I get a thrill whenever I see forests on equal billing with farm lands in the Chesapeake region. Especially when it comes to something BIG like carbon sequestration. Of course, one acre of forest land can sequester much more carbon than one acre of agricultural land -- 1-2 tons of carbon per acre per year for forest, compared to roughly 0.3-0.5 ton per acre per year for farmland. But when it comes to best management practices for water quality, and well, eating, agriculture is king.
Kudos to Delaware, which is now only 30% forested (the smallest percentage of forest for any of the six Bay states), to take on carbon for its champion role in the Chesapeake clean-up. When it comes to carbon, it’s all about taking advantage of existing volunteer markets, such as the Regional Greenhouse Gas Initiative (RGGI) and the Chicago Climate Exchange, and potential regulatory markets in the United States’ future
From a global perspective, the U.S. is playing catch-up with carbon. Our nation did not ratify Kyoto in 1997 when 84 other countries signed on. These countries are legally bound to reduce carbon emissions, with the average target being to reduce emissions by 5% below 1990 levels. Here in the U.S., the states have largely taken the leadership on reducing greenhouse gases, with some big regional programs such as RGGI, the Western Climate Initiative and the Midwestern Greenhouse Gas Reduction Accord taking off. Last year, Congress got serious with the Lieberman-Warner Climate Security Act, but it didn’t pass. Both of the prospective new administrations have promised to enact climate legislation. Most likely only after the economy settles down -- I mean up. It’s an exciting time for many who have talked for nearly two decades about the need.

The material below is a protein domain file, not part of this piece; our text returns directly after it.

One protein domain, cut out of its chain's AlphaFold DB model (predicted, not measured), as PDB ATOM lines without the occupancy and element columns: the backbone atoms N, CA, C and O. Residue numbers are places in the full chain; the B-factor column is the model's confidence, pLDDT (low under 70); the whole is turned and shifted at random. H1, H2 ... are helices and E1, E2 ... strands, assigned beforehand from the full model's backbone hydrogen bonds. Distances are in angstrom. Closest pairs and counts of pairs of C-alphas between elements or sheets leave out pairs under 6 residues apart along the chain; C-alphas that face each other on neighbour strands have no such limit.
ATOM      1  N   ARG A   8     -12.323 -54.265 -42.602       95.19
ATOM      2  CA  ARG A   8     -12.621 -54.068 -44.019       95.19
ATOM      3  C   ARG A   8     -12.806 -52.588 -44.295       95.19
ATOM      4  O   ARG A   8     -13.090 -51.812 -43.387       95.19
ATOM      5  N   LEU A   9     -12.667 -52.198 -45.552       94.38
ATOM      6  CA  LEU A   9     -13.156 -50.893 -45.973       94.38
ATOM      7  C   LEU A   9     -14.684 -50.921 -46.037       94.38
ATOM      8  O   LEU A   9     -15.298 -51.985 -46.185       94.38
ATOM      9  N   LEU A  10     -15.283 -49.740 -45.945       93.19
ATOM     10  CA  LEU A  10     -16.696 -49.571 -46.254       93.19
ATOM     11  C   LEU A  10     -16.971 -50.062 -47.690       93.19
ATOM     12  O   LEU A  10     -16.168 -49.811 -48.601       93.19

Back to the symposium …
How will the markets actually reduce greenhouse gases? It’s not shuffling money around. It has to do with being cost-effective, promoting innovation and, indirectly, better land use decisions. Big questions abound, however; like: will it work? The top six issues are certainty, baseline, leakage, permanence, additionality and double counting.
Once some of the issues start being resolved, there’s great potential for forestry, since 80% of the forest land in this region is privately owned. The Bay Bank has moved from concept to design and will be up and running in fall 2009. The Bay Bank will facilitate both farm and forest landowner access to multiple ecosystem markets (not just carbon) and conservation programs through an easy-to-use online marketplace. Supporting aspects of the Bay Bank, such as the Spatial Lands Registry, will be up sooner. The Spatial Lands Registry is one of those tools that will help reduce issues such as certainty, baseline and permanence. When a tool does this, it also reduces the make-it or break-it transaction costs.
The all-important new regulations will determine the direction of these burgeoning markets. There need to be more drivers to direct more businesses and people to invest in carbon sequestering practices. The target reductions and rules need to be reasonable so a variety of private landowners can take part in the market and get a worthwhile return on their investment. The Delaware symposium is helping with the outreach and understanding that will be needed for any market to succeed.
What’s good for carbon is good for water quality. Less cars, more forests and farms, better-managed farms and forests, and hopefully, hopefully, a postponement of sea level rise. That would be very good for the Chesapeake. For that matter, good for the world.